Even accepting that Hubbard has not pleaded his claim under the right theory, it is the type of claim countenanced by state law. In essence he is bringing a contract or quasi-contract claim, arguing that he was promised tax reimbursement, that he lived up to his end of the bargain, and that Defendants failed to pay him all they owed. Assuming that is what happened, the Court, sitting in equity, is not prepared to allow Defendants to receive the benefits of the bargain without living up to their obligations; Hubbard would be entitled to relief under some theory.

But Defendants also argue that Hubbard's relief has been subsumed within the relief provided him as a result of the valuation, which occurred earlier in this case. Through that process, Phil's was valued and Hubbard received a cash payment representing his 10% share in the corporation.*fn2 In other words, Hubbard should not recover twice.

This is very likely a good defense, although the information provided is not quite sufficient to support judgment as a matter of law. Accepting Hubbard's version of the facts, see Cahill v. Liberty Mutual Ins. Co., 80 F.3d 336, 337--38 (9th Cir.1996) (when ruling on motion to dismiss, Court accepts all factual allegations as true, and draws all reasonable inferences from them in favor of the non-moving party), Phil's made no distributions for tax reimbursement to any of the shareholders from 2008 onward. This means that, because Hubbard owned 10%, he might have been entitled to reimbursement for his taxes on 10% of the S-corporation's income. Pace and Loya, as the remaining shareholders, would have been entitled to reimbursement for their taxes on the remaining 90% of the income.*fn3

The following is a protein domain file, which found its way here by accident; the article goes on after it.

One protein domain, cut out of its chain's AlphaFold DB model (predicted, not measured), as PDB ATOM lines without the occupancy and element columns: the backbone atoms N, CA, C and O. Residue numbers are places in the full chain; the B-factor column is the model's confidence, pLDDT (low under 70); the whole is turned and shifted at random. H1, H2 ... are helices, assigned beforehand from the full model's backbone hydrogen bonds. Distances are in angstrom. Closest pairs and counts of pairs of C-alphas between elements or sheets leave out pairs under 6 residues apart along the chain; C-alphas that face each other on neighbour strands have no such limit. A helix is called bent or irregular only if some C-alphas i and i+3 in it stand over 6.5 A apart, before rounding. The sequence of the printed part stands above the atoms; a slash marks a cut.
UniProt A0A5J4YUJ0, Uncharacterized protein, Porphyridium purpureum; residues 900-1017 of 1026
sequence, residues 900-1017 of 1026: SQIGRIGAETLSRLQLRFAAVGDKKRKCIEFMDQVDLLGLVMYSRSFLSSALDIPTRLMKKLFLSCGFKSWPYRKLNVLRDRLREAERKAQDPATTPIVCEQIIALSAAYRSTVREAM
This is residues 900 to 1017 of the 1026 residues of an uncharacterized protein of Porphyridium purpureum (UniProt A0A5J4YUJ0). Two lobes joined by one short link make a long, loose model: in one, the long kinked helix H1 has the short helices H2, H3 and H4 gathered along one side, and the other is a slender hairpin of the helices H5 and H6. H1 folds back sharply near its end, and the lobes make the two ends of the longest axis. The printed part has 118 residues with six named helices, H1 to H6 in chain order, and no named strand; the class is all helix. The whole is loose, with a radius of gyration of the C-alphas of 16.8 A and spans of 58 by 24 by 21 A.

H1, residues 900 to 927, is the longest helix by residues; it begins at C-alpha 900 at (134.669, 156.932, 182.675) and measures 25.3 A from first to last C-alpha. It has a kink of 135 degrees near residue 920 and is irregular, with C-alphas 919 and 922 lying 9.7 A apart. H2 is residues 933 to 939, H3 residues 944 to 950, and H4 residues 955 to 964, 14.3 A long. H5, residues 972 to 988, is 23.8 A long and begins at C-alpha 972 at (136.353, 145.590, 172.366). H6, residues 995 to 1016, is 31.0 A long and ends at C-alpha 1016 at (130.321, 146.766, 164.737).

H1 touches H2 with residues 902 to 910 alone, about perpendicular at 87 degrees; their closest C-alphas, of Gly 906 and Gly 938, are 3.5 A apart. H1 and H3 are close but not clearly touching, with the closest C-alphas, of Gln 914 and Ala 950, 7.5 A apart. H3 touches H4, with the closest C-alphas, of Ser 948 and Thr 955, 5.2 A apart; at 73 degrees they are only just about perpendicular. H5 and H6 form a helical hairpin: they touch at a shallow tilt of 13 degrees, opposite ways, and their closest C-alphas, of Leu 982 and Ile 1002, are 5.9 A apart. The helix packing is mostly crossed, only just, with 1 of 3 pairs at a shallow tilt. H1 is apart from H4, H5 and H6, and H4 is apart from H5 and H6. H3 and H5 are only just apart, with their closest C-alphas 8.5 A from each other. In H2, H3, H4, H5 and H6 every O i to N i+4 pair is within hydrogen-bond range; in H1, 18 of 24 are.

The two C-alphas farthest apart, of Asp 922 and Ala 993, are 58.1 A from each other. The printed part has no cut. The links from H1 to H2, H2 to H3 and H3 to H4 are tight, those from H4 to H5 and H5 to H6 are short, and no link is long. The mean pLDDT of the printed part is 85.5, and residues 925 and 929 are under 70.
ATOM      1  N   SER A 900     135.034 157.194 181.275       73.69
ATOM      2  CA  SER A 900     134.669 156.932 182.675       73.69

The result of shareholders not getting reimbursed was that Phil's got to keep that money, and Phil's value went up in proportion to the shareholders' forgone reimbursements.*fn4 In this respect the forgone tax reimbursements might be compared to paid-in capital. Hubbard, as a 10% shareholder, would have seen a corresponding rise in the value of his interest in Phil's, and this increase in value would have been pro rata for each of the shareholders. Ultimately, when Hubbard was paid for his interest in Phil's, he realized the gain. Had he and the other shareholders received reimbursements, the value of Phil's would have been lower than it ultimately was at the time of valuation. In short, even assuming Hubbard lost his pro rata share of the tax reimbursements, it would appear he was paid back, pro rata, when his shares in Phil's were cashed out.

This analysis notwithstanding, Hubbard might theoretically be entitled to some reimbursement if he was in a higher tax bracket than Pace and Loya. The pleadings, however, rule out this possibility. First, Hubbard's allegations regarding the profits Phil's made in tax years 2008 through 2010 make clear the attributed profits from Phil's alone were enough to put both Pace and Loya in the top tax bracket for those years. (See, e.g., Mot. for Summ. J. at 17:16--18:1.) Therefore Hubbard was either in the same bracket, or in a lower one, at least for those years, and would not have been entitled to reimbursement at a higher rate than the others. Second, ยง 13.6(e) and (f) of the shareholder agreement provide that ...